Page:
Duke University Press
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Amin, A. (2014). Animated Space. Public Culture, 27 (76), 239-258. https://doi.org/10.1215/08992363-2841844
This paper re-evaluates the canon that imagines urban public space as a site of civic and political formation. In this tradition, strangers become subjects and citizens or their opposites depending on the nature of their exposure to each other and the qualities of the space in which they find themselves. Analytically, it is the gathered humans who do most of the social and political work, in the form of harrying crowds, convivial residents, bartering subjects, revolting citizens, disciplining agents. In contrast, the paper explores the implications of thinking the urban landscape as sentient in its own right, as a hum of interacting and humans and nonhumans that exceeds and performs its occupants in far from easily decipherable or straightforward ways. Alluding to the author’s own observations in public space, and writing on hybrid performances - software in the ‘smart city’, witchcraft in the streets of Kinshasa, the sermon-filled outdoors in Cairo, and the sensoria of Canton’s opium-trading quarters in the 19th century - the paper argues that the eventfulness of urban public space lies in the more than human combinations, which make the politics of place fleeting, hidden, and never reducible to human sociality alone.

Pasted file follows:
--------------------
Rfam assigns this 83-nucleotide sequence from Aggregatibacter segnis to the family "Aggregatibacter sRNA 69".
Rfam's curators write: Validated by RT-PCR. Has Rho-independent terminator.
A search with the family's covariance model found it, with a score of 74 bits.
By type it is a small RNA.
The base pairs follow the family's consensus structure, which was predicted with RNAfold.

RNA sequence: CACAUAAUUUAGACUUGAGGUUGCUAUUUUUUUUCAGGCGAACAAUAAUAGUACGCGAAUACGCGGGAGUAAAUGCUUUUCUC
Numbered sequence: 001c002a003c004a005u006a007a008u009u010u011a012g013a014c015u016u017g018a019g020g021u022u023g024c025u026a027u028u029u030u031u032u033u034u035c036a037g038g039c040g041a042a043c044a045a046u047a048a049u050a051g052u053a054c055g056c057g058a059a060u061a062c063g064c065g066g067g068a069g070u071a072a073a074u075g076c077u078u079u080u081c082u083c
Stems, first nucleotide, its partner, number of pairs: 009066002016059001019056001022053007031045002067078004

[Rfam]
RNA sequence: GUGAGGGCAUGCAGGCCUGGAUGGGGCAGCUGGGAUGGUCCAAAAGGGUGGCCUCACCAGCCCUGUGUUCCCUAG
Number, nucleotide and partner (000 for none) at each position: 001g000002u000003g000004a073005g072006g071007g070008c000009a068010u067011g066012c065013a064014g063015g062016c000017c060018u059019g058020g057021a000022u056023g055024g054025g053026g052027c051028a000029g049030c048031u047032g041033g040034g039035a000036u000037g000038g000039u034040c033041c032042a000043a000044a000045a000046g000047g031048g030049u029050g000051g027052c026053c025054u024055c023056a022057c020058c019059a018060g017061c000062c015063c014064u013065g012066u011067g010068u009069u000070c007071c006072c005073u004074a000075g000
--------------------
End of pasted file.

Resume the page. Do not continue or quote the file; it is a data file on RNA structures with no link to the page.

External DOI: https://doi.org/10.1215/08992363-2841844
This record's URL: https://www.repository.cam.ac.uk/handle/1810/246331